6 Symptoms of a Bad Timing Belt, Location & Replacement Cost

Broken Timing Belt

Most car owners who know something about cars have heard about the timing belt.

It is probably the car part which is most talked about. This is probably because of the expensive replacement cost and the disaster which happens if it snaps off.

In this article, we will discuss the symptoms of a bad timing belt, the location, and also the replacement cost.

6 Symptoms of a Bad Timing Belt

  1. Check engine light
  2. Slamming noise from engine bay
  3. Slow acceleration
  4. Rough or stalling engine
  5. Smoke from the engine
  6. High fuel consumption

If you have a broken timing belt, your engine will die immediately. If you have a newer car, it will also cause the valves to hit the pistons – which will be a very costly repair.

However, there are some symptoms you can see for some time before the timing belt fails. Because of this – if you see any of these symptoms and think it’s a bad timing belt, shut off the engine immediately!

Here is a more detailed list of the 6 most common symptoms of a bad timing belt.

Check Engine Light

Check Engine Light

The first thing you will notice if your timing belt is on its way to failure is a check engine light on your dashboard.

Most modern cars have a camshaft and crankshaft position sensor, which calculates the crankshaft position and the camshaft. If one of these positions is slightly out of the range – the check engine light will light up, and a trouble code will be stored in the engine control unit.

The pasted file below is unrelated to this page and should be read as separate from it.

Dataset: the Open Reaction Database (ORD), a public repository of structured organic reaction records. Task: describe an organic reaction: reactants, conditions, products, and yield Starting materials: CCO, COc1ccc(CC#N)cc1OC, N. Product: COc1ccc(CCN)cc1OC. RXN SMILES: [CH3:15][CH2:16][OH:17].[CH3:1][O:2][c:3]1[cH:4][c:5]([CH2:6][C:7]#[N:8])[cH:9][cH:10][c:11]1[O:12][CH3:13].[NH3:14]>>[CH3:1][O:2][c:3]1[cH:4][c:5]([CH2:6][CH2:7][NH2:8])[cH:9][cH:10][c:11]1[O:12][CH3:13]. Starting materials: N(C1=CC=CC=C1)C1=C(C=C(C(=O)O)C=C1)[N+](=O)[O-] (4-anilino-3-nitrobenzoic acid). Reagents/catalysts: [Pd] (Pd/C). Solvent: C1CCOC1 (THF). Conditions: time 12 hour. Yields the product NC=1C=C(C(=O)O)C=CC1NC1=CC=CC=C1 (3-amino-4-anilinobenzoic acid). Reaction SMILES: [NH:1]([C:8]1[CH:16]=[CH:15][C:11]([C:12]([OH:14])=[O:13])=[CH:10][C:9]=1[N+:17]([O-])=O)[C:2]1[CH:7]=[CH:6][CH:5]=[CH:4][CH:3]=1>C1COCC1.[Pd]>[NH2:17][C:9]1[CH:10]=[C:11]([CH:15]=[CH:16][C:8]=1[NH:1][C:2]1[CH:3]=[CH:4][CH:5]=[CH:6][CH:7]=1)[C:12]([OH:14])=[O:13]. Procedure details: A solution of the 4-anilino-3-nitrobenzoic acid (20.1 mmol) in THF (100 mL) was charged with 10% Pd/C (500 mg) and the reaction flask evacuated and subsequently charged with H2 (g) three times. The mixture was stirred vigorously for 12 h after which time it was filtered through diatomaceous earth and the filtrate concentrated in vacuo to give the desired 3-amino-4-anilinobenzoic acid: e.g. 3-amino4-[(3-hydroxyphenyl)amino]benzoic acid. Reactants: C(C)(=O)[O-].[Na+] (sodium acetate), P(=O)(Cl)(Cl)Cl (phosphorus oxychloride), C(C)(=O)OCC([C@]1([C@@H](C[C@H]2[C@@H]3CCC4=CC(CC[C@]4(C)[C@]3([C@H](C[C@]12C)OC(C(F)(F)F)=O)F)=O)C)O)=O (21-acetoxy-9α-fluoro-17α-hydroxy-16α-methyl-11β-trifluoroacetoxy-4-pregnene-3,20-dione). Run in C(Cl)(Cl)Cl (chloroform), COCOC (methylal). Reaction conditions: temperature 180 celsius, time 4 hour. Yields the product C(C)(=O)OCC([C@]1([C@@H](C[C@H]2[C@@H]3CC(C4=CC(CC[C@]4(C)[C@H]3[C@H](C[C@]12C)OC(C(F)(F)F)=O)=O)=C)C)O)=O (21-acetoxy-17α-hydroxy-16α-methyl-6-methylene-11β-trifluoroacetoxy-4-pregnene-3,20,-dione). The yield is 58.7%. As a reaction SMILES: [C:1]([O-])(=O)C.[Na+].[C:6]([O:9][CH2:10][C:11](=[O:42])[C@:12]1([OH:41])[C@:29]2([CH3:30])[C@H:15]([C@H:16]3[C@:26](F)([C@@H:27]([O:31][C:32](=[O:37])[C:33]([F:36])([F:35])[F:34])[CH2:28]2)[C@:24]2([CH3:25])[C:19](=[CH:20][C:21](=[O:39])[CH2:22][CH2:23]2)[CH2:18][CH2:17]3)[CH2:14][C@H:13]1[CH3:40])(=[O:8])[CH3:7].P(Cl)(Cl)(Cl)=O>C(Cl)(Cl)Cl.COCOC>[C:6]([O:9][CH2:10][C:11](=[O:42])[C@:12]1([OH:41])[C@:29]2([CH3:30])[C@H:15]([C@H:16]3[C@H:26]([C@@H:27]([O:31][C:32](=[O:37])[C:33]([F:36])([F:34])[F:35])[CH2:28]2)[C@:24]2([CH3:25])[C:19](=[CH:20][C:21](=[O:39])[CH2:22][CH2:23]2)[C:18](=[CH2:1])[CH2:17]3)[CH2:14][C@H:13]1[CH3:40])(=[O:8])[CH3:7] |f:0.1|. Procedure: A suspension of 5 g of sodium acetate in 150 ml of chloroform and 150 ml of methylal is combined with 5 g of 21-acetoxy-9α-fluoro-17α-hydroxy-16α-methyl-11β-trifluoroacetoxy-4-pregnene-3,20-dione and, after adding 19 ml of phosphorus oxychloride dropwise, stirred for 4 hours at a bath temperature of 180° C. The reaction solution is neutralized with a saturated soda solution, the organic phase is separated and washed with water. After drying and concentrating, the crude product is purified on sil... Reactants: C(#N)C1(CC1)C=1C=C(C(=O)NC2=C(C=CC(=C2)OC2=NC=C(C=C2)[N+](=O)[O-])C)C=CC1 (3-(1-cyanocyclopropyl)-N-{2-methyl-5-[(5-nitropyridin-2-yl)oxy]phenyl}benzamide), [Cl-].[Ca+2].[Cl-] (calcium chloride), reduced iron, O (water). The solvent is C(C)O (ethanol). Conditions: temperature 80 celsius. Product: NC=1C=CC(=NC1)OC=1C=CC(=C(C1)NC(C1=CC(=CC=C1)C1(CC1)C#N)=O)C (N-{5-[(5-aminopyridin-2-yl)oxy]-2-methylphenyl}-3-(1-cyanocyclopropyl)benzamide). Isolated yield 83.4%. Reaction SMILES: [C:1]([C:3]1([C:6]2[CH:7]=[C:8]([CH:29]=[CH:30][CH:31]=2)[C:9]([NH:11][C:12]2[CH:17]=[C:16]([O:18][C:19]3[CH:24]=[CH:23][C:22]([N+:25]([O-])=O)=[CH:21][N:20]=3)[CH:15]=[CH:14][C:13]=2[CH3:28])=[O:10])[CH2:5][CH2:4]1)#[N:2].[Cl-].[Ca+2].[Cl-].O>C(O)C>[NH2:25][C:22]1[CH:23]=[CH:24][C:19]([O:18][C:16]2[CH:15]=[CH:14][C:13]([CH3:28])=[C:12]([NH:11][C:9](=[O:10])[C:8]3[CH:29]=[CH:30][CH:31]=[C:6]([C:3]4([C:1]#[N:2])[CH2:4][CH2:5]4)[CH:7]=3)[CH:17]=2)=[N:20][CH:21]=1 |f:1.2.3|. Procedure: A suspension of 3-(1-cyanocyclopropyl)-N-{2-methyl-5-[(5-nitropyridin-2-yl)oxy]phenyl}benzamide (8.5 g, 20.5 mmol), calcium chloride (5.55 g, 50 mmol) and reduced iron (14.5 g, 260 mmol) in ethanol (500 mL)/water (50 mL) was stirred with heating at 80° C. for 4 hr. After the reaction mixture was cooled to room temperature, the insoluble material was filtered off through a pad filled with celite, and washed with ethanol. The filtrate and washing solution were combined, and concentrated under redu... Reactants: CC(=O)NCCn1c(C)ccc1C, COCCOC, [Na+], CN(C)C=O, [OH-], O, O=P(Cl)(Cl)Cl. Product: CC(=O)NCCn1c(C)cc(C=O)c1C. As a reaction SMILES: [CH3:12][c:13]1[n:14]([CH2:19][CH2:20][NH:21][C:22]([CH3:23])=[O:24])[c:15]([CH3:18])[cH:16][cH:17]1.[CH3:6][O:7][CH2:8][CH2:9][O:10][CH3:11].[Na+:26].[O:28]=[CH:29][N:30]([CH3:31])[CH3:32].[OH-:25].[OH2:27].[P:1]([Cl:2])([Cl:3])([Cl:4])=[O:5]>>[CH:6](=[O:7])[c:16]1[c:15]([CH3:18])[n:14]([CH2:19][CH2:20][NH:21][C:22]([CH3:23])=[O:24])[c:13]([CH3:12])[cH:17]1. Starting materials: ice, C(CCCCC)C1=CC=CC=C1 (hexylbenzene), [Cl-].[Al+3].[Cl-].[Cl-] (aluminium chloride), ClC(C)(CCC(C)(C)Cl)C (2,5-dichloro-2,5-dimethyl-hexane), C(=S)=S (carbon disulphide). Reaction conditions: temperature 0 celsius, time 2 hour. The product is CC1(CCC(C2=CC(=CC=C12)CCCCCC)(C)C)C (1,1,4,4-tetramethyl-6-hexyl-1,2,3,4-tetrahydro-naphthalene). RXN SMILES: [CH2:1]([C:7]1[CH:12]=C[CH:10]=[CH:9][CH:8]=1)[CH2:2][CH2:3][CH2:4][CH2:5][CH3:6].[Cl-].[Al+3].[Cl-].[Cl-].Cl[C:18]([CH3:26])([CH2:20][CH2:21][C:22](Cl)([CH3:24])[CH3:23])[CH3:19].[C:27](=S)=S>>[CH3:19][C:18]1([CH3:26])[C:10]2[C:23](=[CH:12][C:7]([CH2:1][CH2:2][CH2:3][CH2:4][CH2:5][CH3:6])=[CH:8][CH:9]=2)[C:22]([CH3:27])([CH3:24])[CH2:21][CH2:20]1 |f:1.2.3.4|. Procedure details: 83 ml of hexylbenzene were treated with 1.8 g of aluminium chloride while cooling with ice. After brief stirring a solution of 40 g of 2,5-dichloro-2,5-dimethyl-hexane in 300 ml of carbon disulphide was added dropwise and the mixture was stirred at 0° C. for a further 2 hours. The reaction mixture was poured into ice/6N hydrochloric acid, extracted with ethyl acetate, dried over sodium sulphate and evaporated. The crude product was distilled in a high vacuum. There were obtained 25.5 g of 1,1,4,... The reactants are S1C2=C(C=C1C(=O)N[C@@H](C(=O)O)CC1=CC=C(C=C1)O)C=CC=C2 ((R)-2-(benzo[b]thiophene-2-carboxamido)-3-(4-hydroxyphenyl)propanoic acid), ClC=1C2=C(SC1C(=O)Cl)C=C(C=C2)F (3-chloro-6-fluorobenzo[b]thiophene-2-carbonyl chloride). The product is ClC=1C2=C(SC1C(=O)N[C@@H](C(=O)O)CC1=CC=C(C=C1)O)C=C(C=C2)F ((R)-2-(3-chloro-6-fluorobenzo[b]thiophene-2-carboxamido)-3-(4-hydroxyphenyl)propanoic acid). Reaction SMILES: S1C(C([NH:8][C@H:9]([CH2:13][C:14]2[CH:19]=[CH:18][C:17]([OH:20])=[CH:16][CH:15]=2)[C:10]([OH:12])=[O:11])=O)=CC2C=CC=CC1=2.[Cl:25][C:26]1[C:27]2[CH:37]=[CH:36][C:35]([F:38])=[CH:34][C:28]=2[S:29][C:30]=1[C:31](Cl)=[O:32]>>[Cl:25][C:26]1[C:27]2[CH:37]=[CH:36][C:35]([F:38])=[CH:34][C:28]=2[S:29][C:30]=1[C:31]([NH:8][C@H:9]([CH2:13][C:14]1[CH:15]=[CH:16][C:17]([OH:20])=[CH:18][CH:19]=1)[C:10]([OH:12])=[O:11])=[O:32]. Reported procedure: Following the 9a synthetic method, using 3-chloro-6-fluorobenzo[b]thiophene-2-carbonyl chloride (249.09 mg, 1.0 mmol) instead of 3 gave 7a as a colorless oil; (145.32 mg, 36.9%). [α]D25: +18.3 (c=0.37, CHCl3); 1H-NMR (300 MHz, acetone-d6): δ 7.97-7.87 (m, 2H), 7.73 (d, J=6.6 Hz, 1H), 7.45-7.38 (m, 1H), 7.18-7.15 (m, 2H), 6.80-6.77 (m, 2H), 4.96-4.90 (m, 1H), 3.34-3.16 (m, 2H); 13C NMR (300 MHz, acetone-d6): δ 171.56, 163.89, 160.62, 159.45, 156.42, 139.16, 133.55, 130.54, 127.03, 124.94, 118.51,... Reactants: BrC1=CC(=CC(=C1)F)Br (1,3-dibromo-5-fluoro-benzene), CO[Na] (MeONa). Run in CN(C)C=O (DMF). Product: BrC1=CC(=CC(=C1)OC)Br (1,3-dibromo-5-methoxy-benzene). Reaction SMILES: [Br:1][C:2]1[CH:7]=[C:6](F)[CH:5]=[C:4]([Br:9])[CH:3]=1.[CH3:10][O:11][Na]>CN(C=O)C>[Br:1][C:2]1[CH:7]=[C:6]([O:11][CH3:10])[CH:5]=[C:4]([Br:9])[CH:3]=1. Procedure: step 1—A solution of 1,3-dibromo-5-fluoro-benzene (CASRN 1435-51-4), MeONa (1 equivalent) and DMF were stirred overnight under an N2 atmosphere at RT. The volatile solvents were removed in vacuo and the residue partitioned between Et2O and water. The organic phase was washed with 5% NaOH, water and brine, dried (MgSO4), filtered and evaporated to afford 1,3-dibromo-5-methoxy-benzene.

If you have a check engine light on your dashboard with a trouble code related to the camshaft position, it is definitely time to check the timing belt.

RELATED: Symptoms of a Bad or Faulty Variable Valve Timing (VVT) Solenoid

Slamming from engine bay

Car Engine Movements E1609791582981

If the timing belt is very close to its last days, you might hear the timing belt slamming against the covers.

If you hear this sound from an area close to the timing belt, you should imminently shut off your engine and not start it before you have checked if the timing belt is causing this problem.

This normally happens because the timing belts get longer over time, and the timing belt tensioner reaches its bottom.

RELATED: Idler Pulley Noise – Common Reasons & Information

Slow acceleration

Slow Acceleration Car

A bad timing belt can cause the timing belt’s teeth to jump over 1 or 2 gears on the camshaft gear. This will cause the camshaft timing to advance or retard.

This is most noticeable on the power of your car. If the timing belt jumps over 2 gears, your car will be very slow and powerless.

If your car is very slow and powerless and you suspect the timing belt to be the problem – it is definitely time to check it.

Rough/Stalling Idle

Car Engine Rough Idle E1609793094987

Because of the reason we talked about in the previous symptoms – a bad timing belt that jumped over gears can also cause the idle to become rough and even stalling sometimes.

At idle, the car engine is most sensitive for problems, and it is probably here you will notice a bad timing belt first.

Smoke from engine

White Steam From Engine E1609868206958

When the timing belt is getting worn, it can sometimes start to wander out from the engine. Around the timing belt is a plastic cover, and if the timing belt is wandering out – it will touch these plastic covers.